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Best Watering Practices during a Drought

October 12, 2011

Even though some folks have plenty of water, it is always a good idea to remember how to manage this sometimes scarce and precious resource. Conservation is key when irrigating your garden and lawn, especially during times of drought. Luckily, there are simple and effective ways to use water wisely and make the most of your valuable supply.

In your garden:

Build Great Soil: Amend soil every time you plant to improve growth and moisture holding capacity by mixing in an inch or two of Miracle-Gro Moisture Control Garden Soil, which contains a pre-mixed blend of rich organic materials, specially formulated to increase the water holding ability of soil by up to 25%.

Timely & Gentle Feeding: Miracle-Gro LiquaFeed combines watering with gentle feeding for all your flowers, vegetables, perennials, shrubs and even containers. It’s the convenient way to nourish all plants with both water and nutrients during dry conditions. For continuous feeding for up to three months, try Miracle-Gro Shake ‘n Feed plus Moisture Control. It helps save water by allowing moisture to penetrate the soil better than it can on its own, helping to make the most of this precious resource.

Water Judiciously: Water after planting and when needed (before leaves wilt). If you do not already have one, consider installing a drip irrigation system to keep plants from drying out. When additional watering is necessary, do so in the morning. Watering from 6:00 to 10:00 a.m. is best, due to less wind and cooler temperatures, for soil to absorb the water. When watering, remember to water deeply making sure the soil is moist by inserting a finger a few inches into the soil. Listen for the weekly weather forecast and use a rain gauge to determine if you are getting the recommended inch of water a week from rainfall.

Try Containers: Reduce watering chores by choosing light-colored, non-porous containers such as plastic or glazed pottery. Protect pots from full sun and wind. Plant containers using Miracle-Gro Moisture Control Potting Mix to help containers hold water better. Large pots helps keep plants from becoming root-bound quickly and thirsting for water. The more room plants have to grow, the less watering needed.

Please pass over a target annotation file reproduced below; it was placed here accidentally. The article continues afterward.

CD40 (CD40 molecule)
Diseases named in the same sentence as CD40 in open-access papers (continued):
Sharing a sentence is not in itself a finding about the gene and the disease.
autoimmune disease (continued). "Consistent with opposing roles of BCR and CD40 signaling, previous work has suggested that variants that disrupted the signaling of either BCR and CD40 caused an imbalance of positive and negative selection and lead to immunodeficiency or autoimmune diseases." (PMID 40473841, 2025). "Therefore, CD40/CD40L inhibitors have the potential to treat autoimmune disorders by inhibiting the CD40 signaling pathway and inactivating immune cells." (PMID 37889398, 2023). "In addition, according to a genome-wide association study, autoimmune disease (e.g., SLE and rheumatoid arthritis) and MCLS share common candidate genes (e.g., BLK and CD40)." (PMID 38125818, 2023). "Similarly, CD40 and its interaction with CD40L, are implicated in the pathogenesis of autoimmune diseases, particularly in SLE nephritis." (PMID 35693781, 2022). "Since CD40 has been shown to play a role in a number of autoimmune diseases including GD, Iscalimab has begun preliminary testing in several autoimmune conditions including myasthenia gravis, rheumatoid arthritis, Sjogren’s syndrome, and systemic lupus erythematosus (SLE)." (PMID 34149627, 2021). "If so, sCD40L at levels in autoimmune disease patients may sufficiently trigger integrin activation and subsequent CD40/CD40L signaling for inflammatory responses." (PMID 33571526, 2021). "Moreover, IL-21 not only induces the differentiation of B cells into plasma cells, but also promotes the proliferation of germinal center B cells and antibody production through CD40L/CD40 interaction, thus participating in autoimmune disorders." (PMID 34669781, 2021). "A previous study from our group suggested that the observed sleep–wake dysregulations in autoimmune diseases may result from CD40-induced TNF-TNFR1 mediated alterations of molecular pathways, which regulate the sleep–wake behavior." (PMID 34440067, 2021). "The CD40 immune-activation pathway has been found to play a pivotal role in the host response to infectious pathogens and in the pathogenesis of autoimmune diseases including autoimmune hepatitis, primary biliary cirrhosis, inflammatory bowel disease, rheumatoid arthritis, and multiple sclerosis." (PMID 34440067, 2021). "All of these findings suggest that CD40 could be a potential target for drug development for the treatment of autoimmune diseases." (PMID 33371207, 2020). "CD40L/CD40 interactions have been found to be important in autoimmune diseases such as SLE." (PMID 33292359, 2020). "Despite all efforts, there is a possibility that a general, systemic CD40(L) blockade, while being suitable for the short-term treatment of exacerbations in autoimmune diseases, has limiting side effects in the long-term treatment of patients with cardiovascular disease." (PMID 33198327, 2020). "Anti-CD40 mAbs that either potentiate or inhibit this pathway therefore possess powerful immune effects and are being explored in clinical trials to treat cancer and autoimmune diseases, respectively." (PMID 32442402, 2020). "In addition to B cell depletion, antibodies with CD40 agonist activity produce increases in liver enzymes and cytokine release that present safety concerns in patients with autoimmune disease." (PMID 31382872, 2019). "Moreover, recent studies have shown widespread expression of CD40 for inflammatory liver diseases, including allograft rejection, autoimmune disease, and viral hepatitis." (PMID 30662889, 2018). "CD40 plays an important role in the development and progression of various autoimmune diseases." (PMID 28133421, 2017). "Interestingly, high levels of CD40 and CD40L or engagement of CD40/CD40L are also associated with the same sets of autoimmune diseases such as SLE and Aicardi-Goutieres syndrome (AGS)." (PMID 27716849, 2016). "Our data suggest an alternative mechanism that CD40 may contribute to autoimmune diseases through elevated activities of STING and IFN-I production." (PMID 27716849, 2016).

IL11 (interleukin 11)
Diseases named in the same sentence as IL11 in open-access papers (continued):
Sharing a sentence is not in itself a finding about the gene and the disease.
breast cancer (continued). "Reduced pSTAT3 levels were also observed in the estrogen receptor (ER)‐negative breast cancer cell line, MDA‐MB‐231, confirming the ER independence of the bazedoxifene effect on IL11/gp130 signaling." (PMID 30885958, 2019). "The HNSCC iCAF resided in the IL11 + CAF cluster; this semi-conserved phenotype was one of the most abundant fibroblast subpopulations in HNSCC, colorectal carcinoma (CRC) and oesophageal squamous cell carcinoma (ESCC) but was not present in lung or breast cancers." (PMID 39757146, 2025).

Mulch Everything: Whether your garden is in the ground or in containers, apply a two to three inch layer of Nature Scapes Advance mulch around all plants—vegetables, shrubs, perennials, flowers. This holds more moisture in the soil longer for your plants, keeps water-stealing weeds away by blocking access to sunlight, and directs water down towards the soil, allowing it to absorb water better.

In your lawn:

Water Sensibly: Take advantage of nature’s sprinkler and rely on rain to water the lawn. When rainfall is sparse, as it is in times of drought, the best rule of thumb is to water ½ inch, 2 days per week, so that the top 6-8 inches of soil remains moist.

Be sure to follow watering restrictions in your local area. For example, here are the restrictions for Texas, a state that has experienced lots of dry weather this year:

http://www.tceq.texas.gov/drinkingwater/trot/droughtw.html

Feed: Feed your lawn if you are able to irrigate or once rainfall returns, to help grass begin to recover. Feeding your lawn will strengthen its root system and give it the nutrients it needs for a speedy recovery. It will also help protect the yard against heat and drought in the future—a well-fed lawn just does not get as thirsty.

Practicing water-smart techniques in your garden and lawn will help keep your landscape thriving while conserving Mother Nature’s primary resource.

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